Seven headteachers have been appointed either dames or knights in this week's New Year Honours.
Dame Sally Coates (pictured below), principal of Burlington Danes Academy in Hammersmith, was appointed for making a "consistent contribution to improving educational outcomes for children in some of the most deprived areas of London".
The head led Sacred Heart Catholic School in Camberwell to an "outstanding" Ofsted rating before moving to her current school, part of the Ark academy chain, in 2008.
Ofsted had said achievement at Burlington Danes was "inadequate". But within a year of Dame Sally's arrival the inspectorate found the school was "good" in a report containing glowing praise for her "outstanding" leadership. She has since gone on to take part in government reviews of teacher standards and key stage 2 testing.
"I am really pleased and quite shocked," she said. "I would like to pay tribute to the staff at Sacred Heart and Burlington Danes and Ark, for their support. People are saying: 'How will this change your life?' I don't know but I want to get on with being a headteacher, running a school and just being me."
Dame Joan McVittie was honoured for taking Woodside High School in North London from the brink of closure to an "outstanding" Ofsted rating in five years. Last year's Association of School and College Leaders president, she said she was "absolutely thrilled" and attributed her success to building a good team.
Christopher Stone was knighted for his work as executive head of the Arthur Terry Learning Partnership, a cluster of two secondaries and four primaries in Birmingham.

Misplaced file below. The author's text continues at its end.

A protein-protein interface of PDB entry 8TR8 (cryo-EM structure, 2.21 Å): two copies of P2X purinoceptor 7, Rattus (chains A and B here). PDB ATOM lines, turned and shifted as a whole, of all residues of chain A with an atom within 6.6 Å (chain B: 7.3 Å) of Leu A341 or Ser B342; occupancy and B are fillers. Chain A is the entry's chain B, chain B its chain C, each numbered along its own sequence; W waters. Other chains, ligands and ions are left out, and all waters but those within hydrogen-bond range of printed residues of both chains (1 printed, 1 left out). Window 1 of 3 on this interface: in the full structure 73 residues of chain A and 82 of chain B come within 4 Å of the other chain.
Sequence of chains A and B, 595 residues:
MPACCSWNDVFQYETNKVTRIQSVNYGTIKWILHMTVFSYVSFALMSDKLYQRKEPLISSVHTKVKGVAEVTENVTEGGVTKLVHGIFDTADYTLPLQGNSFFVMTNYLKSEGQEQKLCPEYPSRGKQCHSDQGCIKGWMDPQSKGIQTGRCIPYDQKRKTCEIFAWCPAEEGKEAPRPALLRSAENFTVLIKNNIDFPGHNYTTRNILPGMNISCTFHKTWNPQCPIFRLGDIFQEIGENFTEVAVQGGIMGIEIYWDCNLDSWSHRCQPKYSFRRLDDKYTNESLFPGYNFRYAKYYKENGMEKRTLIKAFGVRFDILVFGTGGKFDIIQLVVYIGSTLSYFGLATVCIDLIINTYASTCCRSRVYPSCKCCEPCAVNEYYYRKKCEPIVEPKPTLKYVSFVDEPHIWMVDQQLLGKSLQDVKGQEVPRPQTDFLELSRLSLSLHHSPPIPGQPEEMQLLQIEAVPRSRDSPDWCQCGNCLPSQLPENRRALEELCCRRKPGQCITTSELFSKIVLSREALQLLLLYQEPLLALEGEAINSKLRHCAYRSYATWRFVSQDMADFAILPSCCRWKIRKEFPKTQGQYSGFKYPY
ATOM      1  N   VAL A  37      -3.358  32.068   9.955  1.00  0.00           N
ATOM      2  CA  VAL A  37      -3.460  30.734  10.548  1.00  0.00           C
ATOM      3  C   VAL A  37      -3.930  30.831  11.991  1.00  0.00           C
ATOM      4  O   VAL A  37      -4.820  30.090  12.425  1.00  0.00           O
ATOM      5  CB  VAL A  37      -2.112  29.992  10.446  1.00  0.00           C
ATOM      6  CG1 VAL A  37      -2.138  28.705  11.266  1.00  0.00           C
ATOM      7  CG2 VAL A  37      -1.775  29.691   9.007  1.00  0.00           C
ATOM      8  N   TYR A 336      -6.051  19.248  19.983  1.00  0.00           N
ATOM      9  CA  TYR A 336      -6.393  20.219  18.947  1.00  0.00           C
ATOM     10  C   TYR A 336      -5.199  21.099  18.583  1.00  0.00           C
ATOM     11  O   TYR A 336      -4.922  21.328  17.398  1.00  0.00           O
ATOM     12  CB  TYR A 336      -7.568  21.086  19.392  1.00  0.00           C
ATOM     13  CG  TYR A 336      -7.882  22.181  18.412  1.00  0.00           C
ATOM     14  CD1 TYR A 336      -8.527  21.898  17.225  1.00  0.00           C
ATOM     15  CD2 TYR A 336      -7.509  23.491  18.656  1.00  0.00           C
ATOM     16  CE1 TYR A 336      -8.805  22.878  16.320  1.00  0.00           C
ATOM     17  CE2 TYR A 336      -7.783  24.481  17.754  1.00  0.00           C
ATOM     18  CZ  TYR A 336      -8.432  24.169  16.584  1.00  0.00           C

"This award recognises the outstanding contribution made by so many wonderful colleagues, past and present," Sir Christopher said. "Awards like these are not about the individual."
The success of the Brit School for Performing Arts and Technology, Croydon, in achieving a "unique juxtaposition of high academic standards with strong vocational training" and delivering "world-class graduates" was recognised with a knighthood for former principal Sir Nicholas Williams.
Also knighted was Sir George Berwick for his work as executive principal of Ravens Wood School in Bromley - judged "outstanding" in its past four Ofsted reports - and for supporting 30 other schools through the London Challenge scheme and helping to create the Teaching Schools model.
Vicki Paterson was appointed dame for her achievements as executive head of the Brindishe Schools, a federation of three primaries in Lewisham, South London. And Dame Helen Hyde was honoured after serving as head of Watford Grammar School for Girls for a quarter of century. She is also president of Freedom and Autonomy for Schools - National Association and fellow in Holocaust studies at the Imperial War Museum.
The dames and knights were among 31 heads in the New Year Honours list, with educators making up around 10 per cent of the total. Other recipients included Brett Wigdortz, appointed OBE for his work as chief executive of the Teach First training scheme. He said the honour was "unexpected" and revealed that his wife had feared the worst when an "On Her Majesty's Service" envelope arrived at their home. "She thought I might have been having some criminal problems," he said.
The US-born 39-year-old said the OBE was recognition of everything Teach First had achieved - "a real honour for the thousands of teachers who have got through the programme".
New Year Honours
The following heads were appointed knights and dames:
Sir George Berwick, headteacher, Ravens Wood School, Bromley.
Dame Sally Coates, principal, Burlington Danes Academy, Hammersmith, West London.
Dame Helen Hyde, headmistress, Watford Grammar School for Girls.
Dame Joan McVittie, headteacher, Woodside High School, Haringey, North London.
Dame Vicki Paterson, executive headteacher, Brindishe Schools, Lewisham, South London.
Sir Christopher Stone, executive headteacher, the Arthur Terry Learning Partnership, Birmingham.
Sir Nicholas Williams, former principal of the Brit School, Croydon.